Updates in the dental community can happen overnight, so staying up-to-date on dental news will help you now and throughout your career. The American Dental Association (ADA) makes it easy to find the latest in evidence-based dentistry, such as the new clinical practice guideline on antibiotic use for dental pain and swelling.
As a health sciences major, I enrolled in a course called Evidence-Based Practice. Every week, we would learn new skills to apply to the ultimate objective: choose a clinical topic in our field and evaluate the literature to make a (hypothetical) treatment decision. As an undergraduate student with little exposure to clinical research papers, the assigned task seemed overwhelming. The truth is, learning how to evaluate literature is a skill that takes effort and time to develop, but doing so is critical. Evidence-based dentistry is so important, in fact, that it is listed as one of ADEA’s entry-level competencies for graduates entering into practice. Despite this, new dentists struggle to implement it into their practices. The two most frequently cited obstacles are lack of time and insufficient background knowledge to evaluate research critically. If you are unfamiliar with evidence-based dentistry, here are some things to help get you acquainted.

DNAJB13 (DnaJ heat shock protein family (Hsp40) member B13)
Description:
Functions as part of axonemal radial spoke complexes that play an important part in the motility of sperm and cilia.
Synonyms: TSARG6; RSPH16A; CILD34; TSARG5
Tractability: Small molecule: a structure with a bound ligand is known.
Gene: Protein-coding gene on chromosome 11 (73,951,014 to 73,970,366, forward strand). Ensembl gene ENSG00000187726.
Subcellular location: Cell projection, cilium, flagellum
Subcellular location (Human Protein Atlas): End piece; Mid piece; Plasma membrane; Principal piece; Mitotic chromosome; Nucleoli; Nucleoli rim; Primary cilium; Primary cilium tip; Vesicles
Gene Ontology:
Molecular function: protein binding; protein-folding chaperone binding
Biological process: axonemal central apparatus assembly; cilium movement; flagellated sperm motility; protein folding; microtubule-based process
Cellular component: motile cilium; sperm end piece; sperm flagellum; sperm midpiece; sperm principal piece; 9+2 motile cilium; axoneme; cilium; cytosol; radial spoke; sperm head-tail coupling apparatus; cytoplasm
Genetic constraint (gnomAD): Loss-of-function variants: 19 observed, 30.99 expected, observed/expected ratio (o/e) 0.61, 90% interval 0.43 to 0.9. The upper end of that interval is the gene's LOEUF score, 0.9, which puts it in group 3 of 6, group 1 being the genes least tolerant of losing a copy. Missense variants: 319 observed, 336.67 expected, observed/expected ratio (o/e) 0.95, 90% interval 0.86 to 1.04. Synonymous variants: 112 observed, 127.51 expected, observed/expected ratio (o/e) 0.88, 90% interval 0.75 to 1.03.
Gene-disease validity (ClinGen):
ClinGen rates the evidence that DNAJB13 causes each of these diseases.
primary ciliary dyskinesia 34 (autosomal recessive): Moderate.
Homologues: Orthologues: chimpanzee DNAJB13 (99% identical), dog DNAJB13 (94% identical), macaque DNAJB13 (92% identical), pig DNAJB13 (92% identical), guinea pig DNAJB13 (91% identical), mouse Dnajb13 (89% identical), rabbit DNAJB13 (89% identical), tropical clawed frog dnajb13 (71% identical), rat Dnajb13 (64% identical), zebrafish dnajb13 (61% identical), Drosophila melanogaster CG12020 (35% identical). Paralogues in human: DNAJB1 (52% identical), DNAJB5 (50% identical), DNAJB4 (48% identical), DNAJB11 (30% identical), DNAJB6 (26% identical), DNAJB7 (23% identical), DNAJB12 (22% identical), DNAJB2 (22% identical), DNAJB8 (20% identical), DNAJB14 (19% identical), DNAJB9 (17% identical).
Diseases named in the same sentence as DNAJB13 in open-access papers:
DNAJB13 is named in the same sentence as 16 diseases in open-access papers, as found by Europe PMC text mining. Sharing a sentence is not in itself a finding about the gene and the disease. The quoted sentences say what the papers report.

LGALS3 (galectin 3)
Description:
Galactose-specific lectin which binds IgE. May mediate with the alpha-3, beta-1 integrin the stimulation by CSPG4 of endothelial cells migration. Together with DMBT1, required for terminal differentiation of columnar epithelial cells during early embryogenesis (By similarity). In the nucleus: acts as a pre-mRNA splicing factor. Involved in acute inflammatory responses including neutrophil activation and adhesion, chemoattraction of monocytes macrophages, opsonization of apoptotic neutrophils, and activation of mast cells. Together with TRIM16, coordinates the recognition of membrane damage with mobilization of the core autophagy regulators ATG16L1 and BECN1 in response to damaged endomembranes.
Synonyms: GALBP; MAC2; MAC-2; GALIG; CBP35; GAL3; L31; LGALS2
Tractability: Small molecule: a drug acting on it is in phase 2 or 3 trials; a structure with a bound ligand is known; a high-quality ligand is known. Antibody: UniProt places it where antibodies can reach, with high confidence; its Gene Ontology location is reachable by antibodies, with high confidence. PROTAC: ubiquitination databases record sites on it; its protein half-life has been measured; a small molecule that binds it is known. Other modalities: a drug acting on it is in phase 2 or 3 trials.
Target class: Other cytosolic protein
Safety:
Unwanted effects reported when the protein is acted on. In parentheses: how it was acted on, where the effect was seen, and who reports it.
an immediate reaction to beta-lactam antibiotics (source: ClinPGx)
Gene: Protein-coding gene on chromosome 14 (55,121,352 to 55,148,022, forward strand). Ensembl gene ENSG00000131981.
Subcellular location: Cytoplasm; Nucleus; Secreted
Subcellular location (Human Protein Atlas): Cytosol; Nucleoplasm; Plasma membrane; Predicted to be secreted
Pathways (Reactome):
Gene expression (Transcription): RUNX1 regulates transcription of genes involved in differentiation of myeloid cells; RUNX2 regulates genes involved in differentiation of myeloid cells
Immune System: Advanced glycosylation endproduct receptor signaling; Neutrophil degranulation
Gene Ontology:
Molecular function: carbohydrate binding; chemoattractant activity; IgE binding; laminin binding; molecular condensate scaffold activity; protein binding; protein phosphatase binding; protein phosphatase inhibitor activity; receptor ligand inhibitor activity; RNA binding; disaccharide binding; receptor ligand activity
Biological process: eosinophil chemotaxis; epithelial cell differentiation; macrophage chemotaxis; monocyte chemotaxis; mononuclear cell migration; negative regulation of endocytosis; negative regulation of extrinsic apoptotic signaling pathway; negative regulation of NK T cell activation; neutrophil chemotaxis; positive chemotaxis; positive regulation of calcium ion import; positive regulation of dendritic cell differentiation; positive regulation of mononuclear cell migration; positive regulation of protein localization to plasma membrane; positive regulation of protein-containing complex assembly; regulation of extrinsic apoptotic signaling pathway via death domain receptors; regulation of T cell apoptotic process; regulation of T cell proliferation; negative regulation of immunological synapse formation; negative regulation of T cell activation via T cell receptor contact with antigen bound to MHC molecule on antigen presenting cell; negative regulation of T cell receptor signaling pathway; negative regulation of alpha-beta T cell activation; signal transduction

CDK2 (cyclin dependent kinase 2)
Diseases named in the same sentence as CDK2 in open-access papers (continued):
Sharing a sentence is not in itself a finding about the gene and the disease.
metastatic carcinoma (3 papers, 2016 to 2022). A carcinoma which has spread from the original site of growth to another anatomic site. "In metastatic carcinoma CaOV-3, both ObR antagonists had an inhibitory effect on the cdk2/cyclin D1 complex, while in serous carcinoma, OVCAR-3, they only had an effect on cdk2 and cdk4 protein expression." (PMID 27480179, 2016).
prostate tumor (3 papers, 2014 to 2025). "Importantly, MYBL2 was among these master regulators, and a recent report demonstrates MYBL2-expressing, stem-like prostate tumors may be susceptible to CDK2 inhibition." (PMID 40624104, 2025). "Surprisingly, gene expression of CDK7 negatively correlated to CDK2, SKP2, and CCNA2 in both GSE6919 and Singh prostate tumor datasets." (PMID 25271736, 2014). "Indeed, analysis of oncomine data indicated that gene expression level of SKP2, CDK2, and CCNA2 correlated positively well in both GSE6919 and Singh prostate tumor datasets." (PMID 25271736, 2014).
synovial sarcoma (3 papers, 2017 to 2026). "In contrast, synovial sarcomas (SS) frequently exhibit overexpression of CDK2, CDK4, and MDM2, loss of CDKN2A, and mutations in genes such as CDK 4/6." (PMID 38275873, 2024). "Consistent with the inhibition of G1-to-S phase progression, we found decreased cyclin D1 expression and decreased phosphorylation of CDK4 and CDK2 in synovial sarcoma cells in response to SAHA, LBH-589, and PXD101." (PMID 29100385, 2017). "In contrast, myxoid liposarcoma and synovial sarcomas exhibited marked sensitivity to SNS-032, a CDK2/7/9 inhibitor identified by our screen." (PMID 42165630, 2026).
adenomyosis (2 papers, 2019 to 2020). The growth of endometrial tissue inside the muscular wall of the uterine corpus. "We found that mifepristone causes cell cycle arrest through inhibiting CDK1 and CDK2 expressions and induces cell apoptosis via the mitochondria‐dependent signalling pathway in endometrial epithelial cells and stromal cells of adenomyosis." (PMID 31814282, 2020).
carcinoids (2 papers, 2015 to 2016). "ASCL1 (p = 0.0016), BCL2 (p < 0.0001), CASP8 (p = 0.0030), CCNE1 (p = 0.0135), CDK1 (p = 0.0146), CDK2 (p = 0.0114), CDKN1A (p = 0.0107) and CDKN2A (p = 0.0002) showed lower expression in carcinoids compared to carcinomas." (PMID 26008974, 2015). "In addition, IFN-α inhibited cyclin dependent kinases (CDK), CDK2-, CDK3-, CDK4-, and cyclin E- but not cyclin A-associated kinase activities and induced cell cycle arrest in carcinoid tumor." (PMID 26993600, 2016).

Imagine if all the patient information you record could be seen with interactive charts. Do you think patients would be better educated about their disease progression if they could see computer renderings of their bone receding over time? Could interpreting pocket depth measurements graphically help with diagnosis or patient education?
Dentists are meticulous, analyzing and recording patient information and perfecting our preparations to the millimeter. Yet there is a general lack of awareness regarding dental informatics, a spectrum of dentistry dedicated to data collection, analysis and interpretation of what we practice regularly.